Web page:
Virtual reality has been a staple of science fiction ever since Stanley G. Weinbaum wrote about high-tech goggles in 1935’s Pygmalion’s Spectacles. Now that virtual reality has become actual reality, it’s slowly but surely revolutionizing the treatment of heart disease and stroke.
“In the next couple of years, every medical center will have virtual reality in some respect. I think it will be as ubiquitous as the smartphone,” said David M. Axelrod, M.D., clinical assistant professor of pediatric cardiology at Stanford University School of Medicine.
“The heart and the brain are two of the most complex organs to understand in a three-dimensional way, and virtual reality is going to change the way students and patients learn about heart disease and stroke,” he said.
The change is already happening.
Axelrod and other pediatric cardiologists at Stanford are using a VR tool called the Stanford Virtual Heart to help explain complicated heart problems to students and families of children undergoing surgery. Users strap on a VR headset, grab a remote control and teleport inside the heart’s chambers and vessels, said Axelrod, who is also the lead medical advisor and a shareholder at Lighthaus, Inc., which created the Stanford Virtual Heart.
Dr. David Axelrod (right) of Stanford University School of Medicine and David Sarno, founder of Lighthaus, Inc., which created the Stanford Virtual Heart. (Photo courtesy of David Axelrod)
At the University of Minnesota Medical School’s Visible Heart Laboratory, doctors working within virtual reality are able to put tiny leadless pacemakers inside various 3-D models of the heart.
“Physicians can drive through the anatomy, blow it up, shrink it, and explain a defect to someone,” said Paul Iaizzo, Ph.D., professor of surgery and head of the Visible Heart Lab. “The surgeons we’ve talked to say, ‘For the first time, we have an easy tool to better explain to families what we need to do surgically.’”
Investing in virtual reality is a savvy way to inspire the next generation of medical students who grew up with their hands glued to video games, Iaizzo said.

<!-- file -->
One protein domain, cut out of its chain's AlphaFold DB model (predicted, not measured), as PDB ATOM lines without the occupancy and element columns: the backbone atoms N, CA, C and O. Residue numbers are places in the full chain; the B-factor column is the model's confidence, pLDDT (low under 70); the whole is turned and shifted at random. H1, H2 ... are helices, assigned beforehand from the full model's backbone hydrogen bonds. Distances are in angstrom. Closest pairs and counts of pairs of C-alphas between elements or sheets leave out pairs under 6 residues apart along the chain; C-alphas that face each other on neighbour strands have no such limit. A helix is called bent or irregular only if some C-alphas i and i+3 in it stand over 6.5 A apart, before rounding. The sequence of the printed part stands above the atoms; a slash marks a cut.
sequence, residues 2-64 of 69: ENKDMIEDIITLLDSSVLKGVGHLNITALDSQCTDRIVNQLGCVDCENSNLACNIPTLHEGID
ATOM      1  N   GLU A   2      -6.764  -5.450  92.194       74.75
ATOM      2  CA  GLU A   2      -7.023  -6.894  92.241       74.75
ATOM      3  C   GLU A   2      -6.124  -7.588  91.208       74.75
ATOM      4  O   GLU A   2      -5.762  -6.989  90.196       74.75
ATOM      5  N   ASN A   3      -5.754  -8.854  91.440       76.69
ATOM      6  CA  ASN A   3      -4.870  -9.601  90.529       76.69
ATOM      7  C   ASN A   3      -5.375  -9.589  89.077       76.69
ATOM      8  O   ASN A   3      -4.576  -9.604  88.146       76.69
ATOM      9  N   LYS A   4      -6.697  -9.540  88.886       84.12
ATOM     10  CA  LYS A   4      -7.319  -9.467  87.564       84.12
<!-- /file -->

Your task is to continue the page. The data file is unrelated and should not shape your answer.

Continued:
“Now, instead of going home and playing games, they stay at the lab all night and create educational tools,” Iaizzo said. “It’s just as exciting for them, and even more rewarding, since they know they’re helping others.”
Virtual reality may also help improve emergency cardiovascular care – especially outside the classroom, where it’s most important.
Researchers at the University of Pennsylvania are studying whether VR can better prepare bystanders to perform CPR in a hectic urban setting. Unwitting participants are given virtual reality headsets and hand devices and suddenly have to deal with a cardiac arrest victim amid a backdrop of wailing sirens and hysterical bystanders.
“Virtual reality can really heighten the stress and realism of these events to help us understand how lay providers respond in real life,” said Marion Leary, R.N., director of innovation research for the Center for Resuscitation Science at the University of Pennsylvania.
“Do they call 911? Do they ask for an AED? Do they perform CPR? We’re hoping to not just train people with skills, but to emotionally and mentally prepare them to step up and respond when a real cardiac arrest occurs,” said Leary, who is also founder of ImmERge Labs, a startup company based on her VR research in emergency preparedness.
Virtual reality emerged in the 1990s in the world of video games, and has been slowly creeping into medicine ever since. In 2010, for example, surgeons began using the virtual reality Robotic Surgical Simulator, or RoSS, to learn how to operate the robotic da Vinci Surgical System.
Today, hundreds of researchers are exploring how VR can help treat everything from agoraphobia to burn wounds to stroke. Research suggests using a virtual reality interface can help improve movement and coordination of the arms, hands and fingers in stroke survivors.
According to a recent report by market research company Grand View Research, Inc., virtual and augmented reality in the healthcare market will pass $5 billion by 2025. But for now, the medical field is still in the early stages of using virtual reality to improve care for heart disease and stroke, Axelrod said.
Alyssa Giacalone, a physician assistant at Lucile Packard Children’s Hospital Stanford, uses the Stanford Virtual Heart. (Photo courtesy of David Sarno)
“There’s so much opportunity and excitement, but the technology is so far ahead of where the market is, or even where the medical industry is at this time,” Axelrod said.
“But I’m optimistic there’s going to be a big leap forward. Pretty soon, we’ll be able to use virtual reality programs to teach everyone in the world. It won’t matter if they’re in New York City or a country village in China – anyone with a cellphone and the internet will immediately be able to learn about congenital heart disease,” he said.